"Managed Futures/CTA funds have been the clear winners this year through October, posting an average return of 14.01%, with impressive gains of 46.00% and 31.88% at the 90th and 80th percentiles," said Jones. "In fact, one must look below the 20th percentile of the CTAs in our sample to find funds that posted double-digit losses. Certainly, Managed Futures/CTAs are the most common strategy in the top 5% of funds reporting in our sample. Nonetheless, looking at the top five percent of funds reveals a diverse mix of strategies posting strong gains through October, including long/short equity, short bias, macro, multi-strategy, fixed income, and fund of funds, proving that success or failure in this market has not been strategy-specific."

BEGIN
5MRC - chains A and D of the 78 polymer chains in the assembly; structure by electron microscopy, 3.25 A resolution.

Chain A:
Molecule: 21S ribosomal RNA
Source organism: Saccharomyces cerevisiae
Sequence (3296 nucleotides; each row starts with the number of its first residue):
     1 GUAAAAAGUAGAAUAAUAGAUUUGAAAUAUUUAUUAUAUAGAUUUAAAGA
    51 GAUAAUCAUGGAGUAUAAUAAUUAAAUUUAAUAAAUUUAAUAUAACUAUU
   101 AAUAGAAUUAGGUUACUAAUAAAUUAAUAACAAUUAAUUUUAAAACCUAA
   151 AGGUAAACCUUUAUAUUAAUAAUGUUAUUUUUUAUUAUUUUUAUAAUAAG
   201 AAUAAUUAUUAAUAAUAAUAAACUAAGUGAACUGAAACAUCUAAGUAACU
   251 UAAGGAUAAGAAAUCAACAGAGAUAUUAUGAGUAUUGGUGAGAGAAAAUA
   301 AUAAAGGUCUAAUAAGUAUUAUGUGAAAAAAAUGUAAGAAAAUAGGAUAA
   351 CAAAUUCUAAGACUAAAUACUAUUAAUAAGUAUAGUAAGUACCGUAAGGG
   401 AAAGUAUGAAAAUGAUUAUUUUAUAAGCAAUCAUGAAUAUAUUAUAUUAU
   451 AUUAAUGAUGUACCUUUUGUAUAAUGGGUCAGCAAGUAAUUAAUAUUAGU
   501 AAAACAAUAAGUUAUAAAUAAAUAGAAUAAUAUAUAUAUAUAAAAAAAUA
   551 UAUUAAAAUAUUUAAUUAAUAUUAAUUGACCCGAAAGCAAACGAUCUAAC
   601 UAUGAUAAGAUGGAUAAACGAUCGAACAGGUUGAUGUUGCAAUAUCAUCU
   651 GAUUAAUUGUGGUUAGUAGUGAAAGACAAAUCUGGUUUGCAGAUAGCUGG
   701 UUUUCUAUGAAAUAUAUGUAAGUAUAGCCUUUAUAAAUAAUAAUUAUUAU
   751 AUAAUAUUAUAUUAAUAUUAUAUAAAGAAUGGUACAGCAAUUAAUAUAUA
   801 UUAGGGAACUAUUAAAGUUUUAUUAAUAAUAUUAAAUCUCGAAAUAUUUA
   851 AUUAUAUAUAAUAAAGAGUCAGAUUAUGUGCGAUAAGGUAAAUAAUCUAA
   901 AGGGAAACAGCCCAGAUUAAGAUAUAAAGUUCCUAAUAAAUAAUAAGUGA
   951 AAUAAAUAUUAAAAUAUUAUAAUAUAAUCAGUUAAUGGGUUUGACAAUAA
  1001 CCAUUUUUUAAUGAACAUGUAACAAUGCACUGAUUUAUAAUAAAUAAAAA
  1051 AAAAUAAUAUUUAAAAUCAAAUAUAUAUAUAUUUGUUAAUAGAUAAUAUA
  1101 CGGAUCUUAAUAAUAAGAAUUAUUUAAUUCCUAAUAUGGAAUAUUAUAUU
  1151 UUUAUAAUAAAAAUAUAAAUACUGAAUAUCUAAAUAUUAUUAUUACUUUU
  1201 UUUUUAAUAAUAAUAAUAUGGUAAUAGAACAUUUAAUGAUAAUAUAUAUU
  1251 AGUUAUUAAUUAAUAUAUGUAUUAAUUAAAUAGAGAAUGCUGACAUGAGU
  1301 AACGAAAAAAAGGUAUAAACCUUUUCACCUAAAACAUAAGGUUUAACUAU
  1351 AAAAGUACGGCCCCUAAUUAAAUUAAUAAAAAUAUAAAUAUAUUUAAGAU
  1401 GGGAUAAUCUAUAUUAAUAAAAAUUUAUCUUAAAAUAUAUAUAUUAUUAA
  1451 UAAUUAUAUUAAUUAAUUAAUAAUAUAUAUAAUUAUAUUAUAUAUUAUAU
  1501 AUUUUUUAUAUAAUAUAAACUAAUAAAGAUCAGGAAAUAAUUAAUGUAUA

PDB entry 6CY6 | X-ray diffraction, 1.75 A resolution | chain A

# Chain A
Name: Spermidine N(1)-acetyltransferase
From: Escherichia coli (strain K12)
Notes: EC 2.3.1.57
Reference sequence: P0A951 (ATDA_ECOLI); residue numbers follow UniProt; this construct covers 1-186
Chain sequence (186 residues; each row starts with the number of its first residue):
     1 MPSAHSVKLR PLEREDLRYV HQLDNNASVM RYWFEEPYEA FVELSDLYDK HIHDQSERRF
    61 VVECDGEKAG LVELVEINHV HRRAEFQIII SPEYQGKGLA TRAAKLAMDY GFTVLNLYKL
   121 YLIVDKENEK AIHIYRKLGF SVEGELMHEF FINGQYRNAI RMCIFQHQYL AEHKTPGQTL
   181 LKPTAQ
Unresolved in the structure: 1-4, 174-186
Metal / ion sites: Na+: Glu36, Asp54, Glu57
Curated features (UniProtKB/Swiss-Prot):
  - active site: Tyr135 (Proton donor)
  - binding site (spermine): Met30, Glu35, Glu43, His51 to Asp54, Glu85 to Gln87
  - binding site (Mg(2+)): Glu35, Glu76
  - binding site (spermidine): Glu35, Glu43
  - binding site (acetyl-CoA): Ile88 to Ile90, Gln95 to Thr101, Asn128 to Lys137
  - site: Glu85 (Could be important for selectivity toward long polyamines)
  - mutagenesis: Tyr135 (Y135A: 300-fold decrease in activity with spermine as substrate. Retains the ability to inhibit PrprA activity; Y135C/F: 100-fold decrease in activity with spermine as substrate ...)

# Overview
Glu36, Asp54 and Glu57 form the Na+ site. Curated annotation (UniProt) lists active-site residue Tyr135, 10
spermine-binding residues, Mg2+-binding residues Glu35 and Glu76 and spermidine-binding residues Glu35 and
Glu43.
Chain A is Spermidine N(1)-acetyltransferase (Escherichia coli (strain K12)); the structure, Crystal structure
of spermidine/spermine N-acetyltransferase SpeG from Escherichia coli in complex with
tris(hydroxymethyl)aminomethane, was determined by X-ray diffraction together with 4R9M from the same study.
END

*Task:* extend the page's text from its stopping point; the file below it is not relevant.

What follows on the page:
Large Funds Edge Small, While Young Funds Outperform Old
PerTrac also updated previously released emerging manager research (available at http://www.pertrac.com) to include performance through September 2008 to determine whether smaller or younger funds outperformed their larger and older counterparts during the recent financial meltdown. For the year-to-date through September, large funds performed slightly better than their small peers, losing an average of -8.71% while small funds lost an average -9.08%. Mid-sized managers lost 10.00% on average. On the other hand, young funds handily outperformed both mid-aged and older funds, dropping an average of -7.58% for the year to date through September while mid-aged and older funds dropped an average of -10.97% and -9.75%, respectively.